\begin{array}{c|cccccccc} & q_0 & q_1 & q_2 & q_3 & d_0 & d_{2k+1} & d_{2k+2}\\ \hline q_0 & q_0 & q_1 & q_2 & q_3 & q_0 & q_1 & q_0\\ q_1 & q_0 & q_1 & q_2 & q_3 & q_1 & q_0 & q_1\\ q_2 & q_2 & q_3 & q_2 & q_3 & q_2 & q_3 & q_2\\ q_3 & q_2 & q_3 & q_2 & q_3 & q_3 & q_2 & q_3\\ d_0 & q_0 & q_1 & q_2 & q_3 & d_0 & d_{2k+1} & d_{2k + 2}\\ d_{i+1} & q_2 & q_3 & q_2 & q_3 & d_{i+1}& d_{2k+1+ i+1} & d_{2k+2+i+1}\\ \end{array}

This will satisfy axiom 4 ($x +^M d_0 = x$ for any object $x$) and axiom 5 ($\forall x \forall y x + s(y) = s(x + y)$ ... this is a bit tedious to verify)

Interpretation of multiplication function

(rows are left argument, columns right argument, e.g $q_0 \cdot^M q_1=q_1$ and $q_1 \cdot^M q_0=q_0$)

\begin{array}{c|ccccccc} & q_0 & q_1 & q_2 & q_3 & d_0 & d_{i+1}\\ \hline q_0 & q_0 & q_0 & q_0 & q_0 & d_0 & q_0\\ q_1 & q_1 & q_1 & q_1 & q_1 & d_0 & q_1\\ q_2 & q_2 & q_2 & q_2 & q_2 & d_0 & q_2\\ q_3 & q_3 & q_3 & q_3 & q_3 & d_0 & q_3\\ d_0 & q_0 & q_0 & q_2 & q_2 & d_{2k} & d_{2k+1}\\ d_{2k+1} & q_2 & q_3 & q_2 & q_3 & d_{2k+1} & d_{2k+1+i+1}\\ d_{2k+2} & q_2 & q_2 & q_2 & q_2 & d_{2k+2} & d_{2k+2+i+1}\\ \end{array}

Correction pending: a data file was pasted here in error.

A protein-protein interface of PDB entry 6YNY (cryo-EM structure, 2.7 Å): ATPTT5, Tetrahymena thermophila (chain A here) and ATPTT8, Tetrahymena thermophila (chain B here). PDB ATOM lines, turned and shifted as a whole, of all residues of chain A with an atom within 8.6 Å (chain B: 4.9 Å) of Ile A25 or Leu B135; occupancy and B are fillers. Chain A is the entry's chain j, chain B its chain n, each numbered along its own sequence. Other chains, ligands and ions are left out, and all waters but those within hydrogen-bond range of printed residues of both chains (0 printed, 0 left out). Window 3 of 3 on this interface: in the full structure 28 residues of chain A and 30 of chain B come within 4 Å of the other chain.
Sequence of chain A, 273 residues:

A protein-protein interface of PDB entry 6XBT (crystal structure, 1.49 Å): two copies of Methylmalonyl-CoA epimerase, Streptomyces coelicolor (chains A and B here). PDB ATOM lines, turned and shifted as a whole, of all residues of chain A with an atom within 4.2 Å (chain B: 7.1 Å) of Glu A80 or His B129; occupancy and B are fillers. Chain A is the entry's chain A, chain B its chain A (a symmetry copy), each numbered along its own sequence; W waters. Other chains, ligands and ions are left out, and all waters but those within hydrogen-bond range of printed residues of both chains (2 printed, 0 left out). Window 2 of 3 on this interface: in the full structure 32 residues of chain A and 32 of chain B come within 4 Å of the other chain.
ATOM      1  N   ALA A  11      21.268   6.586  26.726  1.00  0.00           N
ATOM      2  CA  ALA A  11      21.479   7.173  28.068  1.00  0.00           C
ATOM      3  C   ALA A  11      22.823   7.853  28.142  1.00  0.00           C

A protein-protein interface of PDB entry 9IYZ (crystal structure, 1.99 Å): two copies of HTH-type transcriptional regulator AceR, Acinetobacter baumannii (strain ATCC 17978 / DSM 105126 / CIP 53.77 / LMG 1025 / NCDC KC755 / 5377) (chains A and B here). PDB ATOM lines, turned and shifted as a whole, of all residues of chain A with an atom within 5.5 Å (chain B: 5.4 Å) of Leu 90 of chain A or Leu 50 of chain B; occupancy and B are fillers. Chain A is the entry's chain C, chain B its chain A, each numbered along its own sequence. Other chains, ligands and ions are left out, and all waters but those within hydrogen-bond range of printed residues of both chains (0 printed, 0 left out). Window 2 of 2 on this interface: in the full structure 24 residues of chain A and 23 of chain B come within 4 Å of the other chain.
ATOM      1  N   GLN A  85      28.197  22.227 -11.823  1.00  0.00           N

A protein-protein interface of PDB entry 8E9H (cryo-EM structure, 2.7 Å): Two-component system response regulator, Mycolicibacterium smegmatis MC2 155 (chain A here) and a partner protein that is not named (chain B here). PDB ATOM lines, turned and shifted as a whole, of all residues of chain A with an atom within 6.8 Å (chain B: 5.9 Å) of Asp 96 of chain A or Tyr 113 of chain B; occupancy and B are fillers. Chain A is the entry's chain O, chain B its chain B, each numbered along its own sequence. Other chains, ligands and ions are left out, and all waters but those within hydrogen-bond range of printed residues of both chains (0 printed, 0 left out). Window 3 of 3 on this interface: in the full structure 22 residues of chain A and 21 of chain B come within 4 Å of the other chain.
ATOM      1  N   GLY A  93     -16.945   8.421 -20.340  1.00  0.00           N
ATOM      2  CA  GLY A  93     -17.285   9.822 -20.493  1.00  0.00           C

This will satisfy axiom 6 ($x \cdot^M d_0 = d_0$ for any object $x$) and axiom 7 ($\forall x \forall y x \cdot s(y) = (x \cdot y) + x$ ... this is again tedious to verify)

OK, but now notice that:

$s(d_0) +^M q_0 = d_1 +^M q_0 = q_2$, but $d_0 +^M s(q_0) = d_0+^M q_1 = q_0$, so $\forall x \forall y \ s(x) + y = x + s(y)$ is false in this model.

Also notice that while $d_0 \le q_0$ is true since $\exists z d_0 + z = q_0$ is true (simply choose $z = q_0$), $d_0 = q_0 \lor s(d_0) \le q_0$ is false, since $d_0 \not = q_0$ and since $s(d_0) = d_1$, and there is no $z$ such that $d_1 + z = q_0$. So, $\forall x \forall y (x \le y \leftrightarrow (x = y \lor s(x) < y))$ is also false in this model.

• Yes, if I could prove $Sa+b=a+Sb$, I think I would have produced at least three proofs by now. It might (or might not) be related to the fact your $a$ (might $n$) is a 0-sucessor. I've clarified that fact in the question. – Itai Seggev Aug 19 '17 at 20:59
• @ItaiSeggev I know that without the axiom of induction there are all kinds of non-standard models. For example, without induction you cannot prove commutativity of addition, for there is a non-standard model where addition is not commutative. I suspect that's the problem here as well; without induction you simply can't prove Sa + b = a + Sb ... and possibly your very theorem either. – Bram28 Aug 19 '17 at 23:49
• @ItaiSeggev Yes! I found a non-standard model for RA in which both Sa+ b = a +Sb and your claim do not hold, so they are indeed not provable, as I suspected! It's a bit of a big model ... maybe I'll have some time tomorrow to post it. Anyway, you can stop trying to prove these claims from within RA since you'd be trying the impossible! – Bram28 Aug 20 '17 at 3:40